Going into the next area you are met by an array of tools from various trades that were prominent in this period: the carpenter, woodworker, blacksmith, precious metal-worker and stonemason. We can appreciate how the Middle Ages established the template for the centuries to follow when we see tools that are still used today, from axes and chisels to hammers and saws. The section on trade and commerce highlights not only the trade of various commodities within Ireland but also how the island was connected to the rest of the known world. There is an impressive collection of pots from France, Italy and Spain that were found in Ireland. Other presages of the future are the coins, weights and measures that ensured fair exchange and honesty in dealing. Thetowns that grew with trade are represented by the wax seals of Dundalk, Kilkenny, Mullingar and others, filling in the geography of medieval Ireland. We get some notion of how people dressed from the famous Irish mantle, woollen hats, coats, trews and the only woman’s dress on display.
On the way into the section on the church you pass the isolated figure of a síle-na-gig, the mysterious and lewd representation of the female form.I am told that it is there temporarily, pending a proper setting and explanatory label. The dominance of thechurch is reflected not just by the numberofartefacts but also by their opulence. The shrines for relics and missals are of finely worked metal decorated with gold, silver and precious stones.

Found in excavations at High Street, Dublin, this elaborate green-glazed wine jug was made in the pottery kilns of Redcliffe, near Bristol, in England.

Found in excavations at High Street, Dublin, this elaborate green-glazed wine jug was made in the pottery kilns of Redcliffe, near Bristol, in England.

One example is the shrine of the Miosach, associated with St Cairneach of Dulane, Co. Meath. This dates from the eleventh century. In 1534 a new front was added of silver foil decorated with panels depicting the Virgin and Child and Saints Patrick, Colmcille and Brigid. Its appearance is enhanced by eight polished rock crystals. There is also a plethora of crosiers, bells, seals and crosses made of stone, wood, bronze and more expensive materials. Statues,gravestones and similar items call to mind the churches and monasteries that were once common before the Reformation.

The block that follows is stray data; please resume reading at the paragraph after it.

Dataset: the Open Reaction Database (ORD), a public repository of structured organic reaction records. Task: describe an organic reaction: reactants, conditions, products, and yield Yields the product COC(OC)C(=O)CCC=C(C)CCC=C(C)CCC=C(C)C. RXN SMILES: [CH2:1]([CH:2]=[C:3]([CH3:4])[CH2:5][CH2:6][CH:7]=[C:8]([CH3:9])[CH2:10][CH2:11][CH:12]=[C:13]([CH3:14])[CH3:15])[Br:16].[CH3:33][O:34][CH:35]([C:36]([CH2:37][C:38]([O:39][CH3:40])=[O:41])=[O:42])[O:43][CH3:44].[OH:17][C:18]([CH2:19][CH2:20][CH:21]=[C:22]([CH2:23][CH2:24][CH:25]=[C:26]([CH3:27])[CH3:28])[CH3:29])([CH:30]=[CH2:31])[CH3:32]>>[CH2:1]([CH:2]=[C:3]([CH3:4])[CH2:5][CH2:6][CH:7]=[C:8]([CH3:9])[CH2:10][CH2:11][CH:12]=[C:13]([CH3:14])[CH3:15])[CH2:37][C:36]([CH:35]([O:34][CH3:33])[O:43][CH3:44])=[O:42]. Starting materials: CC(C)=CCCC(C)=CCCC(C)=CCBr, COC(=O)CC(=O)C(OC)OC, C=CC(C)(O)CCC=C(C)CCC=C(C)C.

This permanent exhibition covers many aspects of medieval Irish society. The struggle between the Gael and the Gall and the hybrid lordly society to which it gave rise is well covered in the first gallery, but perhaps the second section is the most important. It is no bad thing to be reminded that there were towns and cities in Ireland and that these were not all confined to the coast. Places inland like Kilkenny and Mullingar played a crucial role in commerce, and their social interaction was not confined to the ‘English’ of Ireland. Too often we get caught up in the broad sweep of Irish history with its invasions, wars and rebellions, forgetting that people farmed, towns grew and trade was carried on across the island and beyond.
This exhibition shows us the rich texture of medieval Ireland and the complexity of society. Next time you have the chance to visit the National Museum, do not flit from room to room but stop to consider one exhibition, such as that on Tara, bog bodies or the Vikings. They are good examples of making the best use of space and the benefits of arranging objectsthematically.

Late fifteenth- to early sixteenth-century embroidered cope (a vestment worn by priests on ceremonial occasions), Waterford Cathedral. Made of Italian silk, the embroidery is Flemish.(All images: National Museum of Ireland)

Late fifteenth- to early sixteenth-century embroidered cope (a vestment worn by priests on ceremonial occasions), Waterford Cathedral. Made of Italian silk, the embroidery is Flemish.
(All images: National Museum of Ireland)

In the Medieval Ireland exhibition, boys of all ages will enjoy the armour and weapons on display, but the other aspects of medieval society are fascinating too and well worth spending time over.  HI